In Medicare fixes for ACA — keep the good stuff
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The results of last week’s election are still reverberating throughout the country, with dramatic changes proposed in almost every aspect of American public policy. Top of the agenda for the new president is healthcare and, the charge from President-elect Donald TrumpDonald TrumpKushner says he did not collude with Russia, had no improper contacts Kushner: Meeting with congressional investigators went 'very well' The Hill's 12:30 Report MORE is clear: Repeal the Affordable Care Act (ACA).

For 20 million previously uninsured Americans who now have health coverage and others affected by the law, there is much uncertainty about what a replacement might mean for them.

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Americans want to know if the repeal of the ACA will make it better for them to have high-quality, affordable health care. For seniors, including the fast-growing group of the Baby Boomers who are eligible for Medicare, will there be changes to Medicare?

All Americans want to know whether there can be bipartisan agreement on health ahead of a bitter, polarized battle in Washington?

For those of us in the health community of insurers, providers, aging and health services agencies and advocates undoing the ACA could mean unraveling a complex set of policies long in the making that are well underway to address cost and delivery of care.

But, there is bipartisan support for what is already working in Medicare for millions of Americans. The program is Medicare Advantage.

We have seen over the past decade, even amid a gridlocked Congress, growing bipartisan support to move away from traditional fee-for-service health care delivery to value-based care that is patient-centered, high-quality care under Medicare.

Policymakers agree that fee-for-service, the prevailing financing model in health care that rewards quantity of services provided, has resulted in a costly, fragmented health system that is really not a system at all.

Medicare Advantage with its capitated system through private insurers, quality incentives, and accountability, is leading the way to value-based care for 18.5 million beneficiaries — one-third of Medicare. 

Evidence shows that Medicare Advantage is closing gaps in patient care and improving clinical outcomes for beneficiaries.

Now, 54 percent of the Medicare population have serious, multiple chronic conditions. Their numbers are growing, and they are living longer.

In Congress, I worked with members on both sides of the aisle seeking to modernize Medicare payments and reward doctors for quality. The result has led to a transformative time in Medicare changing financial incentives to pay providers to focus on prevention and primary care, as well as integrated care in the best setting for the patient, including the home. There is significant interest in addressing social determinants of health that inhibit improved outcomes.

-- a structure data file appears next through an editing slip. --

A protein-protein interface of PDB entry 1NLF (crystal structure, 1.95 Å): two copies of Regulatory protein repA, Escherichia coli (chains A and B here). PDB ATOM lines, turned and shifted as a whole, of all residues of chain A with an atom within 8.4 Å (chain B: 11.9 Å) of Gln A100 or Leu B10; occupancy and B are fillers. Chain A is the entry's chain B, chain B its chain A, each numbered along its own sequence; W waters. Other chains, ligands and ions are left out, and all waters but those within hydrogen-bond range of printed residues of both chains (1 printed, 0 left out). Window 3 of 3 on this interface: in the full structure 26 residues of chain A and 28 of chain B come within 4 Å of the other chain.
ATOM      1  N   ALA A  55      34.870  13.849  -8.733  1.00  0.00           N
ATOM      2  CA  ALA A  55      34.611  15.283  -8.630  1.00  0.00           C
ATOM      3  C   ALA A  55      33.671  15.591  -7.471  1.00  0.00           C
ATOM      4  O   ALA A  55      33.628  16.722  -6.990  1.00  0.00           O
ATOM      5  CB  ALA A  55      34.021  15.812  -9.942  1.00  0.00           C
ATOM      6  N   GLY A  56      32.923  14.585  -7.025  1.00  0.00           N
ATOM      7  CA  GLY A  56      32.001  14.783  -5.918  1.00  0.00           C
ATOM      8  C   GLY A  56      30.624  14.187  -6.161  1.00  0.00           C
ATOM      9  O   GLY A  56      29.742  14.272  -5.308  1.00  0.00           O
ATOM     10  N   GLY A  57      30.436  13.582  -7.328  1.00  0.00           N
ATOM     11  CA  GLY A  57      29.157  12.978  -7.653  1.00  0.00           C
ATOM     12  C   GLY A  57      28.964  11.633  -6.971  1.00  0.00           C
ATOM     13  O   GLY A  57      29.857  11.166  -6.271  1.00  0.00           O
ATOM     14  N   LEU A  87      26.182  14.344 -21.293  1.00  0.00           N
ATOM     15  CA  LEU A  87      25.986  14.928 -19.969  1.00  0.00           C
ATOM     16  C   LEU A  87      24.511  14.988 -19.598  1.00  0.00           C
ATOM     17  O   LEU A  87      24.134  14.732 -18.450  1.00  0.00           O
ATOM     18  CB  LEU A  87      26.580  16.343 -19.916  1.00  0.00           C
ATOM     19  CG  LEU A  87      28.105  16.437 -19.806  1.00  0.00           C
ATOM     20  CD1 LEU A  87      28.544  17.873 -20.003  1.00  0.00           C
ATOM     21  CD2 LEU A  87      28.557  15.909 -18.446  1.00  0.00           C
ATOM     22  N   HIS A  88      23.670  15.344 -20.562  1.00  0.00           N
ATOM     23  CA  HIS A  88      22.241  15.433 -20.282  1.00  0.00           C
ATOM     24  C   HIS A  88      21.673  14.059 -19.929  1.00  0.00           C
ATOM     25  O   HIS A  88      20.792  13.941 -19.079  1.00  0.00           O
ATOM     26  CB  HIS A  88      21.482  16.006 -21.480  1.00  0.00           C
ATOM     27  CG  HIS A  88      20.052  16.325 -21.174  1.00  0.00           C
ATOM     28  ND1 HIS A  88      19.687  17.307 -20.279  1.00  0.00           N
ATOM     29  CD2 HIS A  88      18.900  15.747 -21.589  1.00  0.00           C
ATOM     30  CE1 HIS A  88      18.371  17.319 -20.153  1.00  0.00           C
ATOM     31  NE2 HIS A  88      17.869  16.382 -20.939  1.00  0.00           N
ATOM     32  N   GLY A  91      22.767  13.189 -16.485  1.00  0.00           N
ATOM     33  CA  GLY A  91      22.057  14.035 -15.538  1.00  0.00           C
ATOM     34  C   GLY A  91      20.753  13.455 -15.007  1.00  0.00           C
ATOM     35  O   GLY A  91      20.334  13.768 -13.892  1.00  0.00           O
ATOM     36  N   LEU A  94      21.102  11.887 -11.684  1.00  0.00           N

Recent evidence indicates that Medicare Advantage beneficiaries are about 20 percent more likely to have an annual preventive care visit as compared to beneficiaries in traditional Medicare. Emergency room visits are 20 to 25 percent lower among Medicare Advantage enrollees and inpatient medical days are 25 to 35 percent lower. Beneficiaries report 91 percent satisfaction. 

Under Medicare Advantage, primary care teams, care coordination, disease management, home visits, and supportive services are all employed to provide better patient engagement and the best care. With flexibility and responsibility for beneficiaries’ health, the incentives shift, lifting obstacles to care, and better enabling care to be provided in the right setting, with the right provider, at the right time.

Should there be a full repeal of the ACA and no appropriate replacement, many value-based initiatives in Medicare enabled by the law could be eliminated. These initiatives include quality incentives through the Medicare Star Rating system, patient-centered medical homes that incentivize care coordination and elimination of co-payments for preventive services and primary care so important to early intervention and care management.

The ACA includes important provisions that encourage value-based care initiatives in Medicare such as bundled payments, accountable care organizations, and incentives for health outcome-based quality reporting that were included in the law to reform delivery of care.

It is essential that any repeal and replacement effort maintain these important provisions that are improving care for Americans and saving dollars for the federal budget.

U.S. House Speaker Paul RyanPaul RyanOvernight Finance: Dems roll out 'Better Deal' economic agenda | Regulators mull changes to 'Volcker Rule' | Gingrich, small biz launch tax cut campaign California Democrat seeks to win fight on war powers Speaker Ryan: Mueller is 'anything but' a Dem partisan MORE has also singled out eliminating the controversial Independent Payment Advisory Board and defunding demonstration projects that test delivery models under the Center for Medicare and Medicaid Innovation.

There are pressures on Medicare, financial and demographic, so the efforts in meeting the challenges before us matter a great deal.

Medicare Advantage, a partnership between government and the private sector to enable value-based, high-quality and cost-effective care for an increasingly complex patient population is the bright spot for a divided Washington and country.

Allyson Y. Schwartz represented Pennsylvania’s 13th Congressional District from 2005-2015 and is now President & CEO, Better Medicare Alliance, the leading advocacy coalition for Medicare Advantage.


The views expressed by contributors are their own and not the views of The Hill.